Lesson Plan

Sunset Crater Volcano Web Quest

Sunset Crater landscape; Photo by Amanda Stalvey (Teacher Ranger Teacher)

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Grade Level:
High School: Ninth Grade through Twelfth Grade
Lesson Duration:
90 Minutes
Common Core Standards:
6-8.RST.3, 6-8.RST.4, 9-10.RST.3, 9-10.RST.4, 9-10.RST.1, 9-10.RST.2, 6-8.RST.1, 6-8.RST.2, 5.SL.2, 5.W.2, 6-8.RH.6, 9-10.RH.6, 11-12.RH.6
State Standards:
Arizona State Science Standards:
S1C2 PO1
S2C2 PO4
S6C2 PO5
Additional Standards:
Next Generation Science Standards
MS-ESS2 Earth's Systems
HS-ESS2 Earth's Systems
HS-ESS1 Earth's Place in the Universe
Thinking Skills:
Remembering: Recalling or recognizing information ideas, and principles. Understanding: Understand the main idea of material heard, viewed, or read. Interpret or summarize the ideas in own words. Analyzing: Break down a concept or idea into parts and show the relationships among the parts.


Guiding Questions: What causes volcanoes? What are some examples of global volcanoes? What are volcano hazards?

Students will …
•conduct an internet based inquiry investigation focusing on understanding what causes volcanoes, what are some volcano hazards, and examples of volcanoes from around the world.
•use critical thinking techniques to answer volcanic process and impact questions.
•explore a National Monument using virtual technology.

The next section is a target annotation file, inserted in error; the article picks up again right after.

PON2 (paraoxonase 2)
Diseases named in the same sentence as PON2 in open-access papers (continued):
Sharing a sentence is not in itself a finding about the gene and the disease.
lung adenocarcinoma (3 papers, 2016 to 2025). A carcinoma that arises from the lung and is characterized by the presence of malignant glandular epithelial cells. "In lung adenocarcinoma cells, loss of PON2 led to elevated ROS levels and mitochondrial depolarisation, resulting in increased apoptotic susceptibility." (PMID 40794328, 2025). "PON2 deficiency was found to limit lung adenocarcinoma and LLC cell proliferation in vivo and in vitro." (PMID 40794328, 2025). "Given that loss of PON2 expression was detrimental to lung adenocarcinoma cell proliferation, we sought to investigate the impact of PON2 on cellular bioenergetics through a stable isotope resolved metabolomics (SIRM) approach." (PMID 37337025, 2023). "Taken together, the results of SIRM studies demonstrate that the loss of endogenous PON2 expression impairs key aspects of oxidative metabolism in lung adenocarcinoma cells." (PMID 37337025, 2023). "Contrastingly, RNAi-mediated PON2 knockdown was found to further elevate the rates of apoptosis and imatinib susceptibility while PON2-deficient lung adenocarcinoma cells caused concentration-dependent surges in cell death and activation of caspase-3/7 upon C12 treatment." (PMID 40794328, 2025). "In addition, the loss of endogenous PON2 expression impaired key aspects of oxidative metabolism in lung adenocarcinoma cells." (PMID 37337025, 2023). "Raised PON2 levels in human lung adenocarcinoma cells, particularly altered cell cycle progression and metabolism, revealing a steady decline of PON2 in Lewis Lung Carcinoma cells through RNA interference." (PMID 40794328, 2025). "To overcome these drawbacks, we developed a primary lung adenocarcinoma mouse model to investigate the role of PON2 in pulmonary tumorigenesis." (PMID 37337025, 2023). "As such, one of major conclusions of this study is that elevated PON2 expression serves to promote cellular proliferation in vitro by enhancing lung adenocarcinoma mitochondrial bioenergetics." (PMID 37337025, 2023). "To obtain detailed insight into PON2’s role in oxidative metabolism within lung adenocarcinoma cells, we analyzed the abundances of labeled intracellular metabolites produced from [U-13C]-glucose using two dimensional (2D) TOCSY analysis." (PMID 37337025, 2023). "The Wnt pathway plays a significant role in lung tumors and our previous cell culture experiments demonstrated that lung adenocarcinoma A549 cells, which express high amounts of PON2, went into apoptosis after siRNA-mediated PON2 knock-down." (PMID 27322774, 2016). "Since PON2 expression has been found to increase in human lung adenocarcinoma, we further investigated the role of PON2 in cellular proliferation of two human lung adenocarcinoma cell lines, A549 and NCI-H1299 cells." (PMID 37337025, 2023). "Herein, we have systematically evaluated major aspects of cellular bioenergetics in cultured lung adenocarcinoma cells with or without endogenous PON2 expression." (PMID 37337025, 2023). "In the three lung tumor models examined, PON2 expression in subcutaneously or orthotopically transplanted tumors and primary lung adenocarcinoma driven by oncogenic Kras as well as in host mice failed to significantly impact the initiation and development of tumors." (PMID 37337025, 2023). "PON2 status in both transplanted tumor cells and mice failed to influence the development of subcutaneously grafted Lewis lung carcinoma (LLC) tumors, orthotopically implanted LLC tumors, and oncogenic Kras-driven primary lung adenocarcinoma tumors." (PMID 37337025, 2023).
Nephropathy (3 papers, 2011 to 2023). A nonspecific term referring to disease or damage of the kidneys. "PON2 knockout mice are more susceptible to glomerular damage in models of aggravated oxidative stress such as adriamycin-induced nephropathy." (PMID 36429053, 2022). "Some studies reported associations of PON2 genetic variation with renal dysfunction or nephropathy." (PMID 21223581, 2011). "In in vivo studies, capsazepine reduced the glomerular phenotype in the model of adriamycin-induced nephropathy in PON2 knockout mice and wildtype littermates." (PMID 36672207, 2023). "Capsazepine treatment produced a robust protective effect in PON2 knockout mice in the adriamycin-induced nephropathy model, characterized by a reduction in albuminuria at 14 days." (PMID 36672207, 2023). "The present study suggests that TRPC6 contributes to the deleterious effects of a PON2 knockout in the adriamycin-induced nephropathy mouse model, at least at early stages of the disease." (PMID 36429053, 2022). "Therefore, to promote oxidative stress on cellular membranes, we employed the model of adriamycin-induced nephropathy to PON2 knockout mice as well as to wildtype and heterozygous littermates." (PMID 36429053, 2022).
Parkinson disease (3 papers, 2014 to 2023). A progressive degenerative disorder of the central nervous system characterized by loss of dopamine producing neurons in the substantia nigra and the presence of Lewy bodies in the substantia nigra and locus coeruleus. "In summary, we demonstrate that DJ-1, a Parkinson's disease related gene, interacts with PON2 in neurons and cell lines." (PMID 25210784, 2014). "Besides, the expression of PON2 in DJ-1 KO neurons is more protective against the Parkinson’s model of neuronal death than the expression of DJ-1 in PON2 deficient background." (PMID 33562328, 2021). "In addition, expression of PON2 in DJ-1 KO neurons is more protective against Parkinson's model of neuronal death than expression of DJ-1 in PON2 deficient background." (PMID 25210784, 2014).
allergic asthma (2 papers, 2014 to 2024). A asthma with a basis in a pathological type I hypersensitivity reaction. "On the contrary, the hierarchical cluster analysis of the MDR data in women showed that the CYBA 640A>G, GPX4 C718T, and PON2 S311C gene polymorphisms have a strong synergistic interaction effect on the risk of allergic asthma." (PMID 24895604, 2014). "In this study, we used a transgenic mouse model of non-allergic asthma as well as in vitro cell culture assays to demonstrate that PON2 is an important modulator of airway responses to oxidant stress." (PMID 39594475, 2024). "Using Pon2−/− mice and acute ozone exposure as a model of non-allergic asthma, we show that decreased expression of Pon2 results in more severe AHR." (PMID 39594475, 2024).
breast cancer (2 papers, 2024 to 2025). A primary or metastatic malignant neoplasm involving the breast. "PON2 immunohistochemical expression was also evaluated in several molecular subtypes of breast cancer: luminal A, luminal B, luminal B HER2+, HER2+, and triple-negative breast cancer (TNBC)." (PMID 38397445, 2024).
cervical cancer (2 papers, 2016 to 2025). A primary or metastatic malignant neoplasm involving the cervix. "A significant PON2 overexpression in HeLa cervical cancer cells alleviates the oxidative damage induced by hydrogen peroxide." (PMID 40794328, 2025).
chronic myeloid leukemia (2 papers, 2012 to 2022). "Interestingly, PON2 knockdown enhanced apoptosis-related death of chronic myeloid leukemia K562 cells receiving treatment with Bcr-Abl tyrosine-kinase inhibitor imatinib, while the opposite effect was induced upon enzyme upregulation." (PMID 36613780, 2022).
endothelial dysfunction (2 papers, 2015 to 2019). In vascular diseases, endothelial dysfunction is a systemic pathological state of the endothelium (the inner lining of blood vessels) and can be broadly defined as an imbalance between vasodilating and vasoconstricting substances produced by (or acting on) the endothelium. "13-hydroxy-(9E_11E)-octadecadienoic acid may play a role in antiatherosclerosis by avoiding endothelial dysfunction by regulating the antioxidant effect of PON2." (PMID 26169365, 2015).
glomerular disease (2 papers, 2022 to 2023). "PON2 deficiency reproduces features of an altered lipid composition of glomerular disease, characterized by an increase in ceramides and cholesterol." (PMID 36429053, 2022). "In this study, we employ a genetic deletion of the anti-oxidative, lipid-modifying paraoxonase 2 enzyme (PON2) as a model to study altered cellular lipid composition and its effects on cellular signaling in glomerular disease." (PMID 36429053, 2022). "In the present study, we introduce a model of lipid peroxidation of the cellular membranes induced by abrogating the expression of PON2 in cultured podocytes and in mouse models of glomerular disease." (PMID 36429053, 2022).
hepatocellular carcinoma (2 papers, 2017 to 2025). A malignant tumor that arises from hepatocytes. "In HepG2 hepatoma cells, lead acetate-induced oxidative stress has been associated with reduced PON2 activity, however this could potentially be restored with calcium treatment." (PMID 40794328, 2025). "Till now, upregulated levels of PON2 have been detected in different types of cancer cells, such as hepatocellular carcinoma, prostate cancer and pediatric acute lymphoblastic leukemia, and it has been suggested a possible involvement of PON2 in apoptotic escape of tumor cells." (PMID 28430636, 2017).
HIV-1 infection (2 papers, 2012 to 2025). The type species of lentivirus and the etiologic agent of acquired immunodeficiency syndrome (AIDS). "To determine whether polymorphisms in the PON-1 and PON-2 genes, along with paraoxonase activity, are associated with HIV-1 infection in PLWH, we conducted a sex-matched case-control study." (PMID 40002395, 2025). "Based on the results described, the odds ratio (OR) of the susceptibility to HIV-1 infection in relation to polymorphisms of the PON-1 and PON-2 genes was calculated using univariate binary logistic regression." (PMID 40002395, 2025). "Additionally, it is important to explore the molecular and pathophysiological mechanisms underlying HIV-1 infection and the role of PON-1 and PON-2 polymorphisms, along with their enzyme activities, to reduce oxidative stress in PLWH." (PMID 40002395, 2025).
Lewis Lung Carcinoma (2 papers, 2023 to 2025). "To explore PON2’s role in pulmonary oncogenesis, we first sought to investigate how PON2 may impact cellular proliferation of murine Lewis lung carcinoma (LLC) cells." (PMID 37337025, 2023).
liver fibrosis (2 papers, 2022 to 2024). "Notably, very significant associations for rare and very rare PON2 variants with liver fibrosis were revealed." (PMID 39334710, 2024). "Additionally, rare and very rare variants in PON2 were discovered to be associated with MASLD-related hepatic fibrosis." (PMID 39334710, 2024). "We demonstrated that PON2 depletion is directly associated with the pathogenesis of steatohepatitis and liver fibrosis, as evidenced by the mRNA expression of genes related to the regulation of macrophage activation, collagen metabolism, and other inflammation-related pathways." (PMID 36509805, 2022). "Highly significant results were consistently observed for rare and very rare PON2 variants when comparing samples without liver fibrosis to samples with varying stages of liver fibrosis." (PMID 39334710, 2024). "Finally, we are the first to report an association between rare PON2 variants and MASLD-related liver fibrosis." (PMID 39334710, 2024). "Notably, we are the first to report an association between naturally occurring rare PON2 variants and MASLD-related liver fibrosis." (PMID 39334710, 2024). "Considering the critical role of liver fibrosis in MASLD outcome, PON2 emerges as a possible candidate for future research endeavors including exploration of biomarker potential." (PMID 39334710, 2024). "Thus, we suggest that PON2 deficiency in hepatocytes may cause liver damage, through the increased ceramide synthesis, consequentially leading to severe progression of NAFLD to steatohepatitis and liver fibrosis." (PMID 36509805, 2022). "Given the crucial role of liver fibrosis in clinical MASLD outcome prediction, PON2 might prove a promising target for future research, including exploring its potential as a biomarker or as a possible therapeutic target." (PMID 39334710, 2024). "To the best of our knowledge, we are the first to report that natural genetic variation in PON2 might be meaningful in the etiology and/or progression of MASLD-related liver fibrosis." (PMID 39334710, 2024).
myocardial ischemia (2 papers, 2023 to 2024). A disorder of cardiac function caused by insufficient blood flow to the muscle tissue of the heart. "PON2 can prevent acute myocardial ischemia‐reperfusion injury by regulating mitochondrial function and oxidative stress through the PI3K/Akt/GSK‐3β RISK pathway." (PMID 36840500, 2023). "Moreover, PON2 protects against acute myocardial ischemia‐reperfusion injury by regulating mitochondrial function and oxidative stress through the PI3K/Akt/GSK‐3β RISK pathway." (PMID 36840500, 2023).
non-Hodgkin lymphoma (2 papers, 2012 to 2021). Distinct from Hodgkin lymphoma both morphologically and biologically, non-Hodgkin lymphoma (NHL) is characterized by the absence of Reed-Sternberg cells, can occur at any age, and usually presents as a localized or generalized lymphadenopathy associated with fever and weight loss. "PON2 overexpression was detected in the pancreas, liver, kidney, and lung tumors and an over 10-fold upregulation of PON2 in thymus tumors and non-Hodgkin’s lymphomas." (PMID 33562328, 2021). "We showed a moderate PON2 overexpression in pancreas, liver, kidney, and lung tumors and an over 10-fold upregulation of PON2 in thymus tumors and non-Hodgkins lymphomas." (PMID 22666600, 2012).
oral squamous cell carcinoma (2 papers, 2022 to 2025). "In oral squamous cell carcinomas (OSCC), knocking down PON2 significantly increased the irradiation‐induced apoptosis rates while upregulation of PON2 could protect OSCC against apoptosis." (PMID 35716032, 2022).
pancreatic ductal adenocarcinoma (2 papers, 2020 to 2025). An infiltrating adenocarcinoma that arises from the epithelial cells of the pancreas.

This web-based activity will guide the students through a few of the concepts associated with volcanism and then walk the students through a virtual tour of the monument while helping the students learn about the processes that make this area so unique. Students will conduct an internet based inquiry investigation focusing on understanding what causes volcanoes, what are some volcano hazards, and examples of volcanoes from around the world.  Lesson plan created by a Teacher-Ranger-Teacher. 

The web quest itself is broken up into 3 distinct investigations, each targeted at answering a key question. Students will be given one of 3 investigation sheets to complete at the computers, which will create the groups for part 2 of this lesson. For the second part of this lesson, students will group up based on which investigation they completed. In these groups, students will compare the answers they found, and then create a poster or whiteboard presentation that answers their key question. These presentations can be as simple or detailed as the teacher would like to make them.

This lesson may work as a standalone lesson for students to "virtually" visit the monument without having to leave school, or can work well as a pre-field trip introduction. The internet research is heavy with scientific terminology. The research reading level is more appropriate for high school students, but can be used for middle school students with teacher assistance and guidance.


  • Access computers or webbooks for student groups.
  • Photocopy the worksheets (3) for the web quest.
  • Decide if the groups will be presenting from a poster or whiteboard.
  • Gather presentation materials and supplies.